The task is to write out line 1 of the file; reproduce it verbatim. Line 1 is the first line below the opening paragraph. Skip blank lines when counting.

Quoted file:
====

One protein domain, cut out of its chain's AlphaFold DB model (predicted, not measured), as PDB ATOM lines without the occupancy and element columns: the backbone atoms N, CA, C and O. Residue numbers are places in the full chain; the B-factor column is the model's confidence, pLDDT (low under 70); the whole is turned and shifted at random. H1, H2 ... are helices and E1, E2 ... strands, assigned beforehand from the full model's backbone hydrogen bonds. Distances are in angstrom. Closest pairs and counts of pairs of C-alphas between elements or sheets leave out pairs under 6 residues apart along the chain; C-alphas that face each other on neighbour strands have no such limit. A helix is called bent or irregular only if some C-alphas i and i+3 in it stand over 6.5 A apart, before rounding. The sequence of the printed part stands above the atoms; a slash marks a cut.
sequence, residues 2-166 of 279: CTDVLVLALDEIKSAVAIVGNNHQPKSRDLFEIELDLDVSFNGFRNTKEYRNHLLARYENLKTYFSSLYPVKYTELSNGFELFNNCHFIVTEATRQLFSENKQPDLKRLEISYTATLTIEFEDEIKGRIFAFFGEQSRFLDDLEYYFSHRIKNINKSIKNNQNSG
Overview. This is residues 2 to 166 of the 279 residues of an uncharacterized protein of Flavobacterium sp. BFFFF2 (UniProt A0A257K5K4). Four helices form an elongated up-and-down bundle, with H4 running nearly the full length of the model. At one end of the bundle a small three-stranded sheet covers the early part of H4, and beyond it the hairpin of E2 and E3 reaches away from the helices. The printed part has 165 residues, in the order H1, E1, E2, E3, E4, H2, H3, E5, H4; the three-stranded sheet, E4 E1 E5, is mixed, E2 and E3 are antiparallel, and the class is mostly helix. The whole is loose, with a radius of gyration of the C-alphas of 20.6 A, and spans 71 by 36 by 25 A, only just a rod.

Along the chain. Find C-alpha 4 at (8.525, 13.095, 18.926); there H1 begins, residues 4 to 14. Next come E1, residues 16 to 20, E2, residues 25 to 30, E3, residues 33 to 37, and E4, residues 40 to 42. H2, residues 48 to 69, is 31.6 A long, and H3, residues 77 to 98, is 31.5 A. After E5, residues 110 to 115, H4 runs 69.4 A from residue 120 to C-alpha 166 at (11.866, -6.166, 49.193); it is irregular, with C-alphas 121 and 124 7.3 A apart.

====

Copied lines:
sequence, residues 2-166 of 279: CTDVLVLALDEIKSAVAIVGNNHQPKSRDLFEIELDLDVSFNGFRNTKEYRNHLLARYENLKTYFSSLYPVKYTELSNGFELFNNCHFIVTEATRQLFSENKQPDLKRLEISYTATLTIEFEDEIKGRIFAFFGEQSRFLDDLEYYFSHRIKNINKSIKNNQNSG